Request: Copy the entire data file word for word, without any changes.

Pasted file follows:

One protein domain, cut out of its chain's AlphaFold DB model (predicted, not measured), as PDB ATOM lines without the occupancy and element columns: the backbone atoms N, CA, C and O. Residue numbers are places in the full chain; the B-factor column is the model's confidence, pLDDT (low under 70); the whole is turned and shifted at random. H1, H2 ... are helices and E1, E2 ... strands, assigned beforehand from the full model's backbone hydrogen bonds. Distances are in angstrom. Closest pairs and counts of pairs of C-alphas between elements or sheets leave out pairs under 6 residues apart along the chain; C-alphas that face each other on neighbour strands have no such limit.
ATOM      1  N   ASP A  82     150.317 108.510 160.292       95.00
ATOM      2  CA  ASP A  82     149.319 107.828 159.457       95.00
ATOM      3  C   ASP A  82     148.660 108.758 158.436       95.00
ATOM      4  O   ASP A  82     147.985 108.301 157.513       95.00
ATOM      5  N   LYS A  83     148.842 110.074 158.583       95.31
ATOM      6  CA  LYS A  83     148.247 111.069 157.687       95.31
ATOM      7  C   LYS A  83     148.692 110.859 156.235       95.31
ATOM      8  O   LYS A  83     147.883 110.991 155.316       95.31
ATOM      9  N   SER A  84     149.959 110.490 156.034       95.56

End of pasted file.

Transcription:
One protein domain, cut out of its chain's AlphaFold DB model (predicted, not measured), as PDB ATOM lines without the occupancy and element columns: the backbone atoms N, CA, C and O. Residue numbers are places in the full chain; the B-factor column is the model's confidence, pLDDT (low under 70); the whole is turned and shifted at random. H1, H2 ... are helices and E1, E2 ... strands, assigned beforehand from the full model's backbone hydrogen bonds. Distances are in angstrom. Closest pairs and counts of pairs of C-alphas between elements or sheets leave out pairs under 6 residues apart along the chain; C-alphas that face each other on neighbour strands have no such limit.
ATOM      1  N   ASP A  82     150.317 108.510 160.292       95.00
ATOM      2  CA  ASP A  82     149.319 107.828 159.457       95.00
ATOM      3  C   ASP A  82     148.660 108.758 158.436       95.00
ATOM      4  O   ASP A  82     147.985 108.301 157.513       95.00
ATOM      5  N   LYS A  83     148.842 110.074 158.583       95.31
ATOM      6  CA  LYS A  83     148.247 111.069 157.687       95.31
ATOM      7  C   LYS A  83     148.692 110.859 156.235       95.31
ATOM      8  O   LYS A  83     147.883 110.991 155.316       95.31
ATOM      9  N   SER A  84     149.959 110.490 156.034       95.56